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In 1918 the Slovaks joined the closely related Czechs to form Czechoslovakia. Following the chaos of World War II, Czechoslovakia became a communist nation within Soviet-ruled Eastern Europe. Soviet influence collapsed in 1989 and Czechoslovakia once more became free. The Slovaks and the Czechs agreed to separate peacefully on 1 January 1993. Historic, political, and geographic factors have caused Slovakia to experience more difficulty in developing a modern market economy than some of its Central European neighbours.

UPDATE January 2002

The Slovaks are doing much better than might be thought. A series of reforms since independence in 1993 has produced a remarkable rise in productivity by 50% in the manufacturing sector over the last seven years, the figure for 2000 alone being 8%.
There was a big discrepancy here between domestic and foreign-owned firms, the latter easily outperforming the former ones. Inward foreign direct investment (FDI) rose to US$2bn in 2000, 10% of GDP. Further privatisation in 2001 is attracting in more FDI, as in the gas transit company, linking Russia to Western Europe, SPP.
The Slovaks have a transit as well as transition economy, acting as a conduit for Russian and Ukrainian goods westwards, while being a useful, low cost venue for production by Western firms looking eastwards. The role of middlemen is suitable for a people that were linked for long to Bohemia, the economic powerhouse of the Austro-Hungarian Empire.
Bratislava is an important regional centre between Prague and Budapest. Political developments have been favourable of late with a serious setback for ex-dictator Vladimir Meciar, who lost an election that he must have thought sewn up, just as Milosevic was to do in Serbia two years later. Consequently Slovakia is now much more politically respectable, being considered for NATO membership soon and EU accession as well.
Slovakia is an important country in the struggle against terrorism precisely due to its role conducting of Russian and Ukrainian wares westwards, (some of which are likely to have been dangerous materials of interest to nefarious elements). Bratislava, has a huge mafia complex, only too likely to be interested in this dubious traffic. It has been used as a meeting place for terrorists for a long time.
It is, therefore, reassuring that it is on the mend and being integrated into the West. The Slovaks have their place in Europe and its scheme of things.

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Slovakia, Toyota in talks for auto bodywork plant

Slovakia's economy ministry and Toyota, one of the leading carmakers in Japan, are now in talks to construct an auto bodywork factory and an electric parts plant in eastern Slovaki Economy Minister, Lubomir Harach, told reporters.
The ministry is also reviewing potential partnership agreements with other investors for the same projects. Toyota initially contemplated placing its production only in Poland, but then expanded its plans for Central Europe, Harach said. 
The ministry is in talks with several Japanese companies to develop an industrial park in Presov and Kosice, two east Slovak regions, so that it could benefit from the nearness of the US Steel Kosice's plant and local capacities in engineering and electrical engineering.

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Slovak government okays OTP purchase of bank

The Slovak government announced recently that OTP Bank Rt will purchase a 92.55% stake in Investica a rozvojova banka a.s. (IRB) from the Slovak state for Sk 700m (US$15.5m) and will increase the bank's capital by buying Sk 1bn of new shares within 12 months of the purchase of the ownership stake.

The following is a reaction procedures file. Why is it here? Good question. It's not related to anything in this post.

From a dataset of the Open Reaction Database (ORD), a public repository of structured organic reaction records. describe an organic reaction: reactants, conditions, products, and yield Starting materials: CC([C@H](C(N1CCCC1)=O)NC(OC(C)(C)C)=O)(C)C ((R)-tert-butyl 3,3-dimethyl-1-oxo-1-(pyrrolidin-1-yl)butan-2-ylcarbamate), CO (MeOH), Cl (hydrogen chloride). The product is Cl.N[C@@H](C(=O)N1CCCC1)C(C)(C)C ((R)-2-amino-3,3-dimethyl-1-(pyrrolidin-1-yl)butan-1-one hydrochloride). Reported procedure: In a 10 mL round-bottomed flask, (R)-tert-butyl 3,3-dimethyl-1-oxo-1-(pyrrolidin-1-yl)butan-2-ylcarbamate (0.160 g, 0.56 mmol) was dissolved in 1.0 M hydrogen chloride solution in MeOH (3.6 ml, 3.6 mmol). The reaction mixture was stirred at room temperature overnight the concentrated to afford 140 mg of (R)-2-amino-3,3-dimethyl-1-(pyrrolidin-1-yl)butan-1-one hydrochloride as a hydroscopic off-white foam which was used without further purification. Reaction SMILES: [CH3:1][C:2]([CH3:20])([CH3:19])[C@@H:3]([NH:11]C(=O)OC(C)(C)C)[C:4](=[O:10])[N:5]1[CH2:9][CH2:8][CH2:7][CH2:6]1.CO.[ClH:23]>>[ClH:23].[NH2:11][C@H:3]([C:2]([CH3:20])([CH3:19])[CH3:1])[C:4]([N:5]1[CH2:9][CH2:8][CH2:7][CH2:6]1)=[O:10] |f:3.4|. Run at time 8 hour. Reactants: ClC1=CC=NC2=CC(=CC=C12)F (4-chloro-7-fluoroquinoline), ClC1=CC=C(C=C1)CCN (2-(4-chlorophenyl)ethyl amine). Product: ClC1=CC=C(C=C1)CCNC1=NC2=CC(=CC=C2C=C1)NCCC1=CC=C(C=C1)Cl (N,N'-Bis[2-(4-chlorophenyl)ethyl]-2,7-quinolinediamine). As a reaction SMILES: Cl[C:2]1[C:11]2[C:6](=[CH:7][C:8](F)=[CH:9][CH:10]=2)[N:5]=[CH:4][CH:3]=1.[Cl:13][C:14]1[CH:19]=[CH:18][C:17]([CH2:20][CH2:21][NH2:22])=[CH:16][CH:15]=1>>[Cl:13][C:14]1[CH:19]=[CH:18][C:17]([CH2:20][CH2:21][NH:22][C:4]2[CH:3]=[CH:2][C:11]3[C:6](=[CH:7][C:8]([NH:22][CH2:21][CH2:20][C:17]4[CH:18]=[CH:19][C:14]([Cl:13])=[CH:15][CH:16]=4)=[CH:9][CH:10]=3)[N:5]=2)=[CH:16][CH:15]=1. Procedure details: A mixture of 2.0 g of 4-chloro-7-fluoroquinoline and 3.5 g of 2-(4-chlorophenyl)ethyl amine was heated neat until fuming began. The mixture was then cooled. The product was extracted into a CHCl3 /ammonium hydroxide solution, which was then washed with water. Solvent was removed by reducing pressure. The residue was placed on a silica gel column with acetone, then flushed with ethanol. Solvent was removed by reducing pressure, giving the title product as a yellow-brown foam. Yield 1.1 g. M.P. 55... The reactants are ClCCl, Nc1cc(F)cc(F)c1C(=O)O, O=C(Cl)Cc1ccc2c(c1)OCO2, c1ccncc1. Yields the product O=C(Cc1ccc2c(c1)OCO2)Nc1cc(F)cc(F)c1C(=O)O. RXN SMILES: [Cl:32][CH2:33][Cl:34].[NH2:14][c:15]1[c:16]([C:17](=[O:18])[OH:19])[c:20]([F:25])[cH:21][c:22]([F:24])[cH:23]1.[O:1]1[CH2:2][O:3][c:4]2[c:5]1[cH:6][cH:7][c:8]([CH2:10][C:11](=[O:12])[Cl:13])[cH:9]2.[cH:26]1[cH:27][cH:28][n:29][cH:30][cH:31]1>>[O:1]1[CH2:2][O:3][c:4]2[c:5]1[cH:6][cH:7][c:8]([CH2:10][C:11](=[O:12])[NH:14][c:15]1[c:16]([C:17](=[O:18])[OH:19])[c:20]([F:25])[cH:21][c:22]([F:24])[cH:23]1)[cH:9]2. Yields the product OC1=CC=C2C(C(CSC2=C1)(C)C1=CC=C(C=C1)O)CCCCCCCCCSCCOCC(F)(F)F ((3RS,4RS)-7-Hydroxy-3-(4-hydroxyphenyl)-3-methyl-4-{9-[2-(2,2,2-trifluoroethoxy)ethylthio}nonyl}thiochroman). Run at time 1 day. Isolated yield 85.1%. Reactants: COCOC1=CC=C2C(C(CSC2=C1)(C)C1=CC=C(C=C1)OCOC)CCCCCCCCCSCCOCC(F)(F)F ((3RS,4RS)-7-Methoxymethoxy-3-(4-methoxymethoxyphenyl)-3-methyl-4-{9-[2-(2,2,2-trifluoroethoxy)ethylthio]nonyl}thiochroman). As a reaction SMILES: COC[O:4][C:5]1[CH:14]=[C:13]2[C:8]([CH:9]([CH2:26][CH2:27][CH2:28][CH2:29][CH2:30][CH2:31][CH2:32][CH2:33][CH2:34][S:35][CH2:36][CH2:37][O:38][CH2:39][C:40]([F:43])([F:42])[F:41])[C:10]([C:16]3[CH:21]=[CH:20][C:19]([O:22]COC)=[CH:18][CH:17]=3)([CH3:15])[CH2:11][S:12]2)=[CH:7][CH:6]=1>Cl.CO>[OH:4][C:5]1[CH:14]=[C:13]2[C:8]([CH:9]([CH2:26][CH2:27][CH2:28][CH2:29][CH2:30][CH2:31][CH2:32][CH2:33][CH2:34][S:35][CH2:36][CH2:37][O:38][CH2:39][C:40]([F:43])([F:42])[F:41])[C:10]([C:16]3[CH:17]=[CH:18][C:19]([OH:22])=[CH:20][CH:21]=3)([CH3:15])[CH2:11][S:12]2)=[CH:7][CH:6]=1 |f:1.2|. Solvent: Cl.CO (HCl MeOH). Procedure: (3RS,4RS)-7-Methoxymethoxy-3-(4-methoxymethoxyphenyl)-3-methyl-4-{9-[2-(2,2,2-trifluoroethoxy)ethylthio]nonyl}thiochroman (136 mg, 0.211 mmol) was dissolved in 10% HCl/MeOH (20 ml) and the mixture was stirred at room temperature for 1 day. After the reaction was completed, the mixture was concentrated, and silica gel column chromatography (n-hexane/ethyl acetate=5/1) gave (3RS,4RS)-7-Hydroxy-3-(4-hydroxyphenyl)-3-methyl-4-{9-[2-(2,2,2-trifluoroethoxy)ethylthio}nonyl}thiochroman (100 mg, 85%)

According to OTP Deputy CEO Laszlo Wolf, Hungary's largest bank will make the payment for the 92.55% stake in January 2002, meaning the capital increase will take place by 2003. OTP will finance the acquisition from its own sources. Wolf said OTP is satisfied with the purchase price of the Slovak bank, "especially since the Sk 1bn (of the capital raise) will remain as our money," he said.
As part of the agreement between OTP and the Slovak government, the latter will guarantee Sk 12.1bn in IRB's outstanding loans to Slovenske' Elektrarne AS, the state-owned electric company. The government also pledged to cover all the future costs of pending legal disputes and to reimburse Sk 289m which the bank paid this year in taxes.
While preparing to sell IRB, the Slovak government injected Sk 5.7bn into the bank and assumed most of its bad loans.
This is the first foreign acquisition to be made by OTP, whose market share at home has been edging down due to intense competition, although it still controls over 20% of the market in terms of total assets.
Gyorgy Fenyo, investor relations' executive at OTP, said that the bank is likely to continue seeking acquisition targets abroad. He said the bank may consider taking part in the privatisation of banks in Croatia.
Wolf said OTP is planning in the short term to strengthen IRB's retail banking and its services for large corporations. In the long term, OTP would like to stretch out to small and medium-sized companies in Slovakia, he added.
OTP is expected to facilitate a change at the management of the Slovak bank. Wolf said that OTP has "certain ideas" about the personnel to pick for the new management team, but declined to give details.
According to OTP, IRB had total assets of over Sk 23bn at the end of June, and after-tax profit of Sk 32m in the first half of the year.
After the Slovak government considered OTP's earlier bid too low, OTP increased the bid price in September.

Konsolidacna to obtain direct stake in KBB

Slovakia's government gave the green light to Slovenska konsolidacna to obtain a direct stake in the Bratislava-based Konsolidacna banka (KBB) for one billion Slovak crowns, according to CTK News Agency. The book value of KBB is negative at 30.23 billion crowns. "As a state-owned bank, KBB has a narrowed manoeuvring space to settle the transferred claims. It cannot use effectively the method of claim settlements vis-à-vis the creditors through a debt-for-equity swap and a subsequent sale to a strategic investor, CTK cited a report of the privatisation ministry."